While we were interviewing Danny, he spoke about how he’s been in and out of prison his entire life. He said, “I don’t know anyone who hasn’t been to jail. Most of the people I know are on parole, or are currently in jail.” We thought, this guy’s a very accomplished film star, and yet he’s telling a story about how to get out of gangs, and how to find meaning in your life and be a better person. We interviewed him in front of his garage with his motorcycles and film posters, but I found him, like most of JP’s friends, to be a really beautiful person.
All of JP’s friends told a similar story about not only him, but also about how people who have success are always giving back. They’re looking for ways to make the world a better place.
I was able to go to all of these people’s homes, including Dan Aykroyd and Arianna Huffington, and see their worlds. Rebecca and I were then able to work with our editor, Ryan Nichols, and include them in JP’s story.
SY: Speaking of the editing process, once you finished principal photography, what was the process of working with your editor, Ryan Nichols, on deciding what footage to include in the final version of the documentary?
JT: Well, in a narrative film, you spend a tremendous amount of time writing the story, and you try to get the script right. You then shoot and edit it in a short period of time, and everything is based on a budget.
But with a documentary, the process’s almost the opposite. You create an outline, but then try to create the overall story as you’re filming it. With ‘Good Fortune,’ we ended up with hundreds of hours of footage. Trying to create a cohesive story that made sense to the viewer, and was true to John Paul’s life, was the most frustrating process. We also wanted to make sure that the viewers had more knowledge about JP than before they watched the movie. So that was a long and difficult journey. (laughs)
There were many cuts that we watched and thought, what have we gotten ourselves into? How are we going to do this? We always knew that we wanted to make the film correctly, because JP’s story is so inspirational. But eventually everything came together. So my hat goes off to Ryan, who did an incredible job.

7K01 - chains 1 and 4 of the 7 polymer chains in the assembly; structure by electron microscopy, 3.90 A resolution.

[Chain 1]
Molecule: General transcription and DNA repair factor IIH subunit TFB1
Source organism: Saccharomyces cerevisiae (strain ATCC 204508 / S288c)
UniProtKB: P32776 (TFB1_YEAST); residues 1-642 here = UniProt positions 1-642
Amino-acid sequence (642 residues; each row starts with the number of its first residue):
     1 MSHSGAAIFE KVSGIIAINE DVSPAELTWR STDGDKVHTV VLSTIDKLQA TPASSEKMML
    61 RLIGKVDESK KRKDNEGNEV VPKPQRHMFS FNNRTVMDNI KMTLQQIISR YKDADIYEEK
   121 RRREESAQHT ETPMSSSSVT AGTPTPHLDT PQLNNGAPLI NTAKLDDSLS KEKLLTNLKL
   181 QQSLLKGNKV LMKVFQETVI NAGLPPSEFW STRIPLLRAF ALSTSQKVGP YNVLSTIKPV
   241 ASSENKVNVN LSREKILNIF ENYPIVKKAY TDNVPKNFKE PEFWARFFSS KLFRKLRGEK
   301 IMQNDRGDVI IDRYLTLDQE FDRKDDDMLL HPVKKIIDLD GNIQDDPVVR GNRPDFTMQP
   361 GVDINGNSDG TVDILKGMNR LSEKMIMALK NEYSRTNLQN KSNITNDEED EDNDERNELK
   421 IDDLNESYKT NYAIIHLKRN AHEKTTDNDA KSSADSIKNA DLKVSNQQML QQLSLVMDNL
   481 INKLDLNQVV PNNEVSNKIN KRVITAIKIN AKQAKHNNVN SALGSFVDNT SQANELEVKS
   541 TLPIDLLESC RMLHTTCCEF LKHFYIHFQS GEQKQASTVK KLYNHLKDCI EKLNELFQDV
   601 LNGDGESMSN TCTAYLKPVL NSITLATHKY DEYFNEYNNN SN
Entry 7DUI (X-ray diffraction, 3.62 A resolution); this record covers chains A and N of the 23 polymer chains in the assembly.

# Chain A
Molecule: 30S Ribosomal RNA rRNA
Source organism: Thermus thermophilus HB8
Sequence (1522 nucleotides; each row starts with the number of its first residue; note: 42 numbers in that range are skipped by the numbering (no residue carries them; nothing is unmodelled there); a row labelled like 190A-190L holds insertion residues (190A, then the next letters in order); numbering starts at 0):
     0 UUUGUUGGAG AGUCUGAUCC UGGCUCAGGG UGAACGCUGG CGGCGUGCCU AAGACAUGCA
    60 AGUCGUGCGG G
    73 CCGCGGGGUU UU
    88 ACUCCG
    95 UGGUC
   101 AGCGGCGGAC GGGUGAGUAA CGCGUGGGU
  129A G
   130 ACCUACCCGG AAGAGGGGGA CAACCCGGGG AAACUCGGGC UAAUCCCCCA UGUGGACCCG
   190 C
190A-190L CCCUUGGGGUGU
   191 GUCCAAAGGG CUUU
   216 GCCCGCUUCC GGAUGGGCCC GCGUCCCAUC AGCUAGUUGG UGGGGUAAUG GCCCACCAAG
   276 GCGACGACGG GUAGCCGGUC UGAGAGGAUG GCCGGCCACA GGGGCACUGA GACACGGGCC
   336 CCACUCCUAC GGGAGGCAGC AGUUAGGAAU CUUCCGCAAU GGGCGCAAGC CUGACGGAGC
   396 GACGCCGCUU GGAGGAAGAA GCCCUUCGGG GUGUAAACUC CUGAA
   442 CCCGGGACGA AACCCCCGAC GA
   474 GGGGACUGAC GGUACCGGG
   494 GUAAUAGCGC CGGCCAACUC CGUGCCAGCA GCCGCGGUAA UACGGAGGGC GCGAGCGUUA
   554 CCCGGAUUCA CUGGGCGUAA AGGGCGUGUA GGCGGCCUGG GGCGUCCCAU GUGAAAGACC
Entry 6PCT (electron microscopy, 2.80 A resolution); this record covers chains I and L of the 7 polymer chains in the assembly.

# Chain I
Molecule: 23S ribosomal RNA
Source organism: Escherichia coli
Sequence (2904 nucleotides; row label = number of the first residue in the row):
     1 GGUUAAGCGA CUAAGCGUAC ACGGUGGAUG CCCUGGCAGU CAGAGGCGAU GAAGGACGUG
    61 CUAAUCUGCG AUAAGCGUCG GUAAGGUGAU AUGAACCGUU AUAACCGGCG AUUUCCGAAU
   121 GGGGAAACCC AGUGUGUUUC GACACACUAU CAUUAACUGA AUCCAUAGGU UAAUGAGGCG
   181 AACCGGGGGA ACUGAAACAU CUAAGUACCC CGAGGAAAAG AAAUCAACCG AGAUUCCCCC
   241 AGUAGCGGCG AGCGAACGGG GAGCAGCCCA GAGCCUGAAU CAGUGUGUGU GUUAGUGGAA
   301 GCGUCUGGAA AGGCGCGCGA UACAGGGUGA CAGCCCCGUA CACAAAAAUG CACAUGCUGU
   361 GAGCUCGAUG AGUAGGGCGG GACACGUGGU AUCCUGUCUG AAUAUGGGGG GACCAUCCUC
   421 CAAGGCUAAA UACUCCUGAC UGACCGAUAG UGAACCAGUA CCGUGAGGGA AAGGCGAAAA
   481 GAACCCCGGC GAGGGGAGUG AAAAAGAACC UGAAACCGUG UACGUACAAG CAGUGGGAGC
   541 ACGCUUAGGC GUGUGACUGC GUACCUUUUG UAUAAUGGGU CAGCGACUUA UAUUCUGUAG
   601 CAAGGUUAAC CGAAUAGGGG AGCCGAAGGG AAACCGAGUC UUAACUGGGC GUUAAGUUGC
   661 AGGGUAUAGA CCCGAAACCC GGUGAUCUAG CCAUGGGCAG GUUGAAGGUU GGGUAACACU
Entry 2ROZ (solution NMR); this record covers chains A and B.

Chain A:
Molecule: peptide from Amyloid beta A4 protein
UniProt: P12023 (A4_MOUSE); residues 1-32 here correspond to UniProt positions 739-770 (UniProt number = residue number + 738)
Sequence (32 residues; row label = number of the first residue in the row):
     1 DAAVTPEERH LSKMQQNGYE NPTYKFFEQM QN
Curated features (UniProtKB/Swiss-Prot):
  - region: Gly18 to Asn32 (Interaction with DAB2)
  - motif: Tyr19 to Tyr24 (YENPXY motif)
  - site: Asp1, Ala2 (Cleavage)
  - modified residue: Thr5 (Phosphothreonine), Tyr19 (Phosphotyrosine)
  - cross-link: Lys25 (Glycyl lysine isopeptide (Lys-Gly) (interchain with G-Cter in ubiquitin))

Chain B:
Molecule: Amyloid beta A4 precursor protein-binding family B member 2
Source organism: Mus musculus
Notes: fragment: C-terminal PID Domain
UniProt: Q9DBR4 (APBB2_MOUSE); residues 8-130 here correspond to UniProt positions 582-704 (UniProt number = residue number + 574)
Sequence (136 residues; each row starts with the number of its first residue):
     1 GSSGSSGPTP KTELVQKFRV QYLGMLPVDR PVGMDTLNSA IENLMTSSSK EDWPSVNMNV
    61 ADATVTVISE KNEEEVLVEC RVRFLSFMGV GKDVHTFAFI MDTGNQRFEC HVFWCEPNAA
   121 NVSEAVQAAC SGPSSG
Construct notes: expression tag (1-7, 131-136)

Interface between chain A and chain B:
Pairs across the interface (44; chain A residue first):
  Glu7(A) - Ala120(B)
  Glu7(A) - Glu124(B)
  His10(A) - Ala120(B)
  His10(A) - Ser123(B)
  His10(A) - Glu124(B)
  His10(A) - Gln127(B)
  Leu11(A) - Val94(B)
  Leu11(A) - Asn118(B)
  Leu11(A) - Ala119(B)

It’s been a three-and-a-half year journey from start to finish, and I invite people to watch the finished film to get a little inspiration. We need more hope in our world today!
SY: ‘Good Fortune’ has received a theatrical and VOD release. Why do you think that receiving the joint theatrical and On Demand distribution is beneficial for documentaries like this one?
JT: I’ve been to some huge premieres with Rebecca in L.A. We’ve some some films that we’ve loved. We’ve also been to screenings where afterward, we thought, this movie was weird, but it has an audience that loves it. We walked away from those experiences thinking, it’s not about making the perfect film; it’s about making the perfect film for that audience.
JP has a massive following, including over 100,00 students and graduates of his school. You think, hair care school, cool, you learn how to do hair and make-up. But having gone to the educational seminars that they have, I learned that the school is just as much about being a great human being, and what it takes to be wonderful in the world, as it is about hair care.
There are nuggets of wisdom that JP has, which are posted all over the school, including the idea that success unshared is failure. They’re taught as his part of his philosophies in the school. You realize that his philosophies have a powerful following, and should be shared with the entire world.
So we realized that the film should have a theatrical release, since JP has fans and followers all over the country. We were lucky enough to work with Paladin to release the movie in theaters in New York City, Boston, Los Angeles, Houston, Dallas, Chicago, Miami, San Francisco, San Diego, Las Vegas and Atlanta. We’re also releasing the film on iTunes, so millions more people can see it across the country. It’s exciting to be able to share the movie with everybody. Thank goodness Paladin and Lionsgate are releasing ‘Good Fortune,’ and allowing it to be available for everyone to see.